Gertler Series 58 Generator Preview – Now available for download

Gertler Series 58 Generator v0.5

Gertler Series 58 Generator v0.5

It’s taken a little longer than I had hoped but the first working version is DONE! Yes you read right I am proud to announce the first public version of the Gertler Series 58 Profile Generator. You can render different profiles based on the parameters and copy the points into your Clipboard. It’s completely working, requires you to have Java installed. Since I developed against Java 1.6 I would suggest that you also install it on your Computer you can give it a shot with earlier versions but I wont test it against those. If you test it and it works let me know.

So click on the link to download the Preview:
Airshipworld Profile Generator Version 0.5
(AirshipworldProfileGenerator-05.jar) 15,7KB

Once you have downloaded the jar and have installed Java properly you should be able to start the generator by simply double clicking on the Jar file. Or you open it via commandline by entering the command “java -jar AirshipworldProfileGenerator-05.jar”. Both should work but let me know if there are problems. Use the comments of this post to share your thoughts. Also let me know what features you are missing, any bugs you find, wishes you have. This application will be going open-source once we reach version 1.0 until then I will post updates here on the Blog so make sure to subscribe to get the latest updates.

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7 Responses to “Gertler Series 58 Generator Preview – Now available for download”

  1. Andreas, great!
    I had a little problem running the jar file, since windows made it a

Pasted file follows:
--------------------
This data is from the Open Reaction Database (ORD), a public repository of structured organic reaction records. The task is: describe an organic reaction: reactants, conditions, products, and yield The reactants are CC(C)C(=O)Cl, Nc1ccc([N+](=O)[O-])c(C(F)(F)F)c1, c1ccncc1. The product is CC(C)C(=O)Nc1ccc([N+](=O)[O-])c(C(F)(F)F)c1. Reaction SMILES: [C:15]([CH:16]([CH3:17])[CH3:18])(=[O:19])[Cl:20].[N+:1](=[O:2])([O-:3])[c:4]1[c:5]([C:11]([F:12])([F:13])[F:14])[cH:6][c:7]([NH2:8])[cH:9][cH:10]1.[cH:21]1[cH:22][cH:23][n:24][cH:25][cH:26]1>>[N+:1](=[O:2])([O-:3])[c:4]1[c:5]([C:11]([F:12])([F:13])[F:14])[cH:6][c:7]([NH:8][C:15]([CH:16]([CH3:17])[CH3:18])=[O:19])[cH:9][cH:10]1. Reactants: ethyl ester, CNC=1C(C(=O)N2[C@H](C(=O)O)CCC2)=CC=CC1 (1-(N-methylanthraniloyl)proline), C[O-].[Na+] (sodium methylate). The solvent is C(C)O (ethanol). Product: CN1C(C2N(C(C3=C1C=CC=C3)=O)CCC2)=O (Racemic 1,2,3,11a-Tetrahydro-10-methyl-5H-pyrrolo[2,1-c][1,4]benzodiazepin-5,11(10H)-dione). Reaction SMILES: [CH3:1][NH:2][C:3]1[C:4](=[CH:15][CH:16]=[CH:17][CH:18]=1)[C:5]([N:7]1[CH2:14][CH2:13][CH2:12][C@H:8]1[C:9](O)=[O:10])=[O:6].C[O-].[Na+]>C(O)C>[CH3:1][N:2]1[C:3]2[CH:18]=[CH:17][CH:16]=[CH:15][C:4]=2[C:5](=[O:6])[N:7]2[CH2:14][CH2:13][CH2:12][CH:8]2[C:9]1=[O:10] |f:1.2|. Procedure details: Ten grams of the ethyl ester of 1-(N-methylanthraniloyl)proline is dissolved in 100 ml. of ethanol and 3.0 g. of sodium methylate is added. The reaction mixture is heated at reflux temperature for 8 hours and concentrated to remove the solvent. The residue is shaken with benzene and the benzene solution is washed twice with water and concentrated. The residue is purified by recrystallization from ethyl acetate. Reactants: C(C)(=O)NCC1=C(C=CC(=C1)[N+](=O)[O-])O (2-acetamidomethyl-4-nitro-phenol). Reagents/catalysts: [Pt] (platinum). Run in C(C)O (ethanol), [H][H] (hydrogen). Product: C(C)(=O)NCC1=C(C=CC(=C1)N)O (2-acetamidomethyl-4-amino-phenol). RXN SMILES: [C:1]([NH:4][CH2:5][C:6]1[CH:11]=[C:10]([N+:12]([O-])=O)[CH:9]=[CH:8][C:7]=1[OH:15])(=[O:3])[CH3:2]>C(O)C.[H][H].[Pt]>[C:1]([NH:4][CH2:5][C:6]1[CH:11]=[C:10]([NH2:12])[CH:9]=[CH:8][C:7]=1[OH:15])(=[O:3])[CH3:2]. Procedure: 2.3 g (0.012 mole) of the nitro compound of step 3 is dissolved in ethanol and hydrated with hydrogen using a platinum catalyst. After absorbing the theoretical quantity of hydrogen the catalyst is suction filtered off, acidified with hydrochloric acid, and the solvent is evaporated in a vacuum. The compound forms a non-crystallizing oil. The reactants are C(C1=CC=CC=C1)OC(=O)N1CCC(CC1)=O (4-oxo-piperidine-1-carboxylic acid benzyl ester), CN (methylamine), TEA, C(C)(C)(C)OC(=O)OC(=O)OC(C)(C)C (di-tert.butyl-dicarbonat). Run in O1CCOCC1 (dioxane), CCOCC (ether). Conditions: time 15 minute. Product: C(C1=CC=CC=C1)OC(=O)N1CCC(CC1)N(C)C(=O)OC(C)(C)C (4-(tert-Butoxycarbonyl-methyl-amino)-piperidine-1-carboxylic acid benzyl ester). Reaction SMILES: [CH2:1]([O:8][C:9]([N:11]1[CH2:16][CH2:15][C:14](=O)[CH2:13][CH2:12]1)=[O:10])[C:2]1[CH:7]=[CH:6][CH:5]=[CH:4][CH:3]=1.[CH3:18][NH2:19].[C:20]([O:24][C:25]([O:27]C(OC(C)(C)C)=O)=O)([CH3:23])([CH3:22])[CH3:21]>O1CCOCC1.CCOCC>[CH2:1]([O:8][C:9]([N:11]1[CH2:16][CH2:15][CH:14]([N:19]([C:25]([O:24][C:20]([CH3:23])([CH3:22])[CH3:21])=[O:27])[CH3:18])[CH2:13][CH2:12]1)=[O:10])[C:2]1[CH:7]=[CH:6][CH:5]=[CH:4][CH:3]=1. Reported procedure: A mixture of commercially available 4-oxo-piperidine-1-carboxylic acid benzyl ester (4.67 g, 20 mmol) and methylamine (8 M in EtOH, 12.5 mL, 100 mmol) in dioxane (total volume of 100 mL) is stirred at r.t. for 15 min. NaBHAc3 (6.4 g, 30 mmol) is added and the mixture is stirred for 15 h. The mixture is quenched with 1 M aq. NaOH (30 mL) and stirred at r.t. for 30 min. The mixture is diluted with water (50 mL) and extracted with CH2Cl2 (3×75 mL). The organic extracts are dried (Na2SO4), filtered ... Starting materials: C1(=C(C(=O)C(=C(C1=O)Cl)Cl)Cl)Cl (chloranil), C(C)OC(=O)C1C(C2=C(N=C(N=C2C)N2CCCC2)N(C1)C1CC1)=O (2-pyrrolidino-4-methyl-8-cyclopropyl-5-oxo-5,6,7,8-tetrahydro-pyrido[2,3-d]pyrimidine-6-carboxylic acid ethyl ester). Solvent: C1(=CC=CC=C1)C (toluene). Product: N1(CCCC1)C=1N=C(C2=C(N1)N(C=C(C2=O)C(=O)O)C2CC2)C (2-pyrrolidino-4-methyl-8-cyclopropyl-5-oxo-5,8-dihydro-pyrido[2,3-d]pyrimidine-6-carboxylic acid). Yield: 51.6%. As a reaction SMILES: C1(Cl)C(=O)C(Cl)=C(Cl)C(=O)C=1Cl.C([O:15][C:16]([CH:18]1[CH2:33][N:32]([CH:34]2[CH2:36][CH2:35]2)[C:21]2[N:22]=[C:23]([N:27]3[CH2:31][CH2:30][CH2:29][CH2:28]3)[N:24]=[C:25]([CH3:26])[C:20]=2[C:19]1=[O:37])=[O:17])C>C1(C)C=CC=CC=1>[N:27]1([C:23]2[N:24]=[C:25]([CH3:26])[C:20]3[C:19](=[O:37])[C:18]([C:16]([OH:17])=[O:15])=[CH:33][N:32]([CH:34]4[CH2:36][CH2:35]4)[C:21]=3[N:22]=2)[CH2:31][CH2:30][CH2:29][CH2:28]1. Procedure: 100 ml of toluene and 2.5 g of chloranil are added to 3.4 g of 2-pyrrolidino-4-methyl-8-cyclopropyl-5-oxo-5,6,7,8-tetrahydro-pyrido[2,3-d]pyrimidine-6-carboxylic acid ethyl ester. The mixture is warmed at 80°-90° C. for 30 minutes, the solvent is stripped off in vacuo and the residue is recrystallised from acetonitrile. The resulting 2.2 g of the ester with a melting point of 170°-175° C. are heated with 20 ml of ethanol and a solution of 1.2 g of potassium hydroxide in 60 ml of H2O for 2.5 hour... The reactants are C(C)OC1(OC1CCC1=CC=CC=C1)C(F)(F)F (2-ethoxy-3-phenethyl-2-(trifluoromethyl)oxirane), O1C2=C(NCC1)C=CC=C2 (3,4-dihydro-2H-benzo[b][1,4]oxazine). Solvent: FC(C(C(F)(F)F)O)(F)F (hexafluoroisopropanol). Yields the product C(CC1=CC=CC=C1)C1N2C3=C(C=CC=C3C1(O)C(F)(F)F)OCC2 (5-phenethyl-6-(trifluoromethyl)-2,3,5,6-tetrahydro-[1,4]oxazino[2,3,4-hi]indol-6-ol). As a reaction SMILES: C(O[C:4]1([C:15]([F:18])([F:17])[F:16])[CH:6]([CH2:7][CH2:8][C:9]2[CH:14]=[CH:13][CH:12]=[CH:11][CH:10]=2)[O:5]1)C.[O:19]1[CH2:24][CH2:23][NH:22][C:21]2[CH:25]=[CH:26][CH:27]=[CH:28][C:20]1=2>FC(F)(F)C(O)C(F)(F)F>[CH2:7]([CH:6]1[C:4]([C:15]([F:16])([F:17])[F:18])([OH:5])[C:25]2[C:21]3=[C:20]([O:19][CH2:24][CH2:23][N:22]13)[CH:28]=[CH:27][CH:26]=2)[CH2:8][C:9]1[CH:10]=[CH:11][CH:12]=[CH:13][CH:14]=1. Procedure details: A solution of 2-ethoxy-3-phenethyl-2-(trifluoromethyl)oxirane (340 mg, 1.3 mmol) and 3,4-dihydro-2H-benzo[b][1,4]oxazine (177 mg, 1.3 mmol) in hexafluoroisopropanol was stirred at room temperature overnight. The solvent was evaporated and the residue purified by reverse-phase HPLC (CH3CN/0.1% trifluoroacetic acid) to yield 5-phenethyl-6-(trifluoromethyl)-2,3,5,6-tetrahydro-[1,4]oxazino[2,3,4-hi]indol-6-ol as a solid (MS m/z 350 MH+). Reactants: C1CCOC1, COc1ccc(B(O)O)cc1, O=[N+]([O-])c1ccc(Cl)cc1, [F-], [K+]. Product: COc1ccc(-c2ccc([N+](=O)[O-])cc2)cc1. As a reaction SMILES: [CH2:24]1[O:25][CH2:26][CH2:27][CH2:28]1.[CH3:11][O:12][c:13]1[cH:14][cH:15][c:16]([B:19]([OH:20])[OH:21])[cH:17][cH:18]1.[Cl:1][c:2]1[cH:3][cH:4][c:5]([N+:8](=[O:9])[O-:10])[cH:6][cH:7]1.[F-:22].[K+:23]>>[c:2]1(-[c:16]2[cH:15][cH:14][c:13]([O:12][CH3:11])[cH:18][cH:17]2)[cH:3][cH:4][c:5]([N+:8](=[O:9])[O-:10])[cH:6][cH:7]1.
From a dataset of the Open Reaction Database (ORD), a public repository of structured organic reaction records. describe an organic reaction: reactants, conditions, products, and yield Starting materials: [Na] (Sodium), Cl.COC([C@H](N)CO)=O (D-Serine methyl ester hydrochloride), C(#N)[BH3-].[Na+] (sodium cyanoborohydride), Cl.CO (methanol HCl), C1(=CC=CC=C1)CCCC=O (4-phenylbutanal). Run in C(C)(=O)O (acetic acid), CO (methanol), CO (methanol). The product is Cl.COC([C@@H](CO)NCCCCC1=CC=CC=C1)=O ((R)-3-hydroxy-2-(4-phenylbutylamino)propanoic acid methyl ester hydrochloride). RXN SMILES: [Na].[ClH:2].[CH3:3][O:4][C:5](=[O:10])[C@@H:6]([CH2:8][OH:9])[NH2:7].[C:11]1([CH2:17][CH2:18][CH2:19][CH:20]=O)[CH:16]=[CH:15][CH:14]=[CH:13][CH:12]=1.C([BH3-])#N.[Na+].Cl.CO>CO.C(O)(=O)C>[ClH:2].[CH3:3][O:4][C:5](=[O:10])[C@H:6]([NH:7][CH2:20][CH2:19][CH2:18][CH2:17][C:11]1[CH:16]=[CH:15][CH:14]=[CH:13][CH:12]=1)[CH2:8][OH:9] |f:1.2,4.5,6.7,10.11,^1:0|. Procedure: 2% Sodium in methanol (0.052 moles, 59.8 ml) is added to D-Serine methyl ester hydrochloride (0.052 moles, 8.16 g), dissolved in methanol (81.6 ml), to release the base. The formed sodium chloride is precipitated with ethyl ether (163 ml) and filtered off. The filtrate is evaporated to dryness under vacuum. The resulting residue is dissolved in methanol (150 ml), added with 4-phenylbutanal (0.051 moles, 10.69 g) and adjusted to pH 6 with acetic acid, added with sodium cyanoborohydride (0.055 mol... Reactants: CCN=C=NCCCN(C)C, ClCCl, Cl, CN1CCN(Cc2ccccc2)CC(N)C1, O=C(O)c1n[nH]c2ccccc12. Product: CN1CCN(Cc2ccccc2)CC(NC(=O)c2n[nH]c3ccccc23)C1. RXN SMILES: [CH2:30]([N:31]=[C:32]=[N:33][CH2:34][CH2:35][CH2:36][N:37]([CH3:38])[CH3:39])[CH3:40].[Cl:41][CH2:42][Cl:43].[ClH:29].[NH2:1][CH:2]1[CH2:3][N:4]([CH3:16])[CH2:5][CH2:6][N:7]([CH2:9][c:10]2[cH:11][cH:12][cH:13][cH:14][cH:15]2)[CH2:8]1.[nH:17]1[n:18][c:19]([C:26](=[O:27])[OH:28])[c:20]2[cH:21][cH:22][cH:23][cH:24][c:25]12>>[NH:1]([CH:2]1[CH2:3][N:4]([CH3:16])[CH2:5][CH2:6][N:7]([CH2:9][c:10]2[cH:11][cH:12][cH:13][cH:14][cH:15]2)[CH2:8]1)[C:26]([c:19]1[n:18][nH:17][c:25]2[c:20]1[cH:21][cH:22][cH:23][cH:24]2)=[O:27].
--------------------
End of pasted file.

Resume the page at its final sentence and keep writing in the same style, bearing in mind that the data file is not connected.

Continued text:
zip- file when I downloaded it. So I changed the extension manually
    from ‘.zip’ to ‘.jar’ and then it worked.
    One point: The parameter ‘L2D’ should read ‘Length to Diameter Ratio’
    or better ‘Slenderness Ratio’, while it’s now ‘dimensionless bow
    radius’ due to a copy paste mishap I guess.
    I think it’s a most valuable tool :o)
    Best, Johannes
    PS.: There’s a typo in ‘Getler Series 58 Generator Preview ‘

  2. Andreas says:

    Hello Johannes,
    yes you are right, I corrected it already and it will be in the next version.
    Also Corrected the typo.
    Thanks for the feedback.

    Andreas

  3. Philip says:

    Hello Andreas,

    finally a useful tool in the internet!
    Thank you guys. Download with Vista was no problem. Exept, when started and I switch windows, it closes again.

    greetings
    Philip

  4. Johannes says:

    Hi Andreas,

    thanks again for implementing the tool in java and bringing it to the public. I think the Gertler Series 58 is a big deal, comparable to the NACA four and five digit profile sections.

    Let me suggest further improvements for the tool, not wanting to be pushy, just if you agree.

    – polynomial coefficients
    It would be nice to have the polynomial coefficients a1 to a6 as output too. The format should include 10 significant digits.

    – CB
    The centre of buoyancy or centre of volume, should be computable (if I did my homework correct) by
    (a1/3+a2/4+a3/5+a4/6+a5/7+a6/8)/(a1/2+a2/3+a3/4+a4/5+a5/6+a6/7)

    – Cs
    A surface area coefficient is a little more challenging. Analytically this might be fun for mathemaniacs, but I’d rather prefere either a numerical or a statistical approximation. WRT the next point, CG, it should be done numerically.

    Since the point coordinates x and r are already computed, we can compute the distance between the points ds by
    ds=sqrt(dx^2+dr^2)
    where
    dx(i)=x(i+1)-x(i) and
    dr=r(i+1)-r(i)
    with i from 1 to n-1, n being the number of points.
    Then we need the mean radius rm between x(i) and x(i+1) with
    rm(i)=r(i)+dr(i)/2
    The surface of a slice between x(i) and x(i+1) is then approximately
    dS=pi*rm^2*ds
    The surface area S should then be
    S=sum(dS(i)) for i=1 to n-1
    where n is the number of points.